>>  >I guess would make use of a datatype property some sort of a quoting
>>  >mechanism?). But if that is the case, how is the rdf processor to know
>>  Somewhere we have an assertion which I didn't show:
>>     xsd:decimal rdf:type rdfd:datatype .
>>  >what range constraint on the datatype property would indicate that? just
>>  >rdfs:Literal? does rdfs:Literal become a "built-in" datatype that maps
>>  >string values to themselves? (I often confuse myself here because in the
>>  >whole discussion of tidyness vs untidyness I understand the term
>>  >as used to talk about the name/label of the graph node while
>>  >obviously is referring to the type of the value - little difference I
>>  >in the world of tidy literals).
>>  Just so.
>>  Have I done enough to convince you this is possible, or do I need to call
>>  in the cavalry?
>Thanks, you've answered most of my questions. I do have a remaining
>question - let me try to restate it.

Cavalry arriving late:

>In the untidy world, unlike the tidy world, a literal does not have a fixed
>meaning. Since literals can not be subjects of statements, the only way to
>constrain the meaning of a literal is to attach range constraints to the
>property to which the literal is attached

Lets say yes, though there might be some subtle tricks to do it in other ways.

>(maybe not entirely true? I guess
>in some non-XML/RDF syntax you might also be able to terminate more than one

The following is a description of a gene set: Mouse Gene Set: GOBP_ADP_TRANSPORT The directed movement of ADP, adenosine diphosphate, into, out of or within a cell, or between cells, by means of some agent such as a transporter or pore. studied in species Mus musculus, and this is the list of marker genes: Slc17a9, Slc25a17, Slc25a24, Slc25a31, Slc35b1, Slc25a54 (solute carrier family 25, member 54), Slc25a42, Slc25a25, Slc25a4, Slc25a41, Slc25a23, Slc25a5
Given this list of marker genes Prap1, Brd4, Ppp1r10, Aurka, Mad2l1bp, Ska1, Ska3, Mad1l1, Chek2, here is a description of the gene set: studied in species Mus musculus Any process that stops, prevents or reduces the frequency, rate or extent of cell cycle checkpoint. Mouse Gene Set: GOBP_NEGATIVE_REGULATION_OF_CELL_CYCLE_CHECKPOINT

>arc on a literal node). A range constraint of an rdfs class is not
>sufficient to license an rdf processor to "know" the value to which the
>literal refers only to constrain it to one of the members of the class. A
>datatype constraint does provide enough information (to a processor intimate
>with that datatype) to actually fix the value since the datatype provides a
>mapping between literals and the members of the datatype class.
>I guess my remaining question boils down to what licenses an rdf processor
>to conclude that the literal on the object side of a datatype property is
>referring to itself while all other literals are (potentially) referring to
>entities other than themselves?

In the untidy option, it never can make that determination. A 'lone' 
literal in the untidy world is like a bnode with a meaningless label 
attached to it: it just says that something exists which has this as 
its lexical rendering; but until you know more about the 
lexical-to-value rules (ie the datatype) that doesn't tell you 

In the tidy option, literals *always* denote themselves, and any 
datatyping information doesnt change that: at best, it can be used to 
fix the interpretations of some bnode suitably 'linked' to the 

There are several 'hybrid' options on the table that try to get the 
best of both worlds. Brian's questions were partly designed to elicit 
intuitions which might have supported one of these. In spite of 
having invented a few of them, I now think they cause more smoke than 

Pat Hayes

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Received on Friday, 19 July 2002 17:42:40 UTC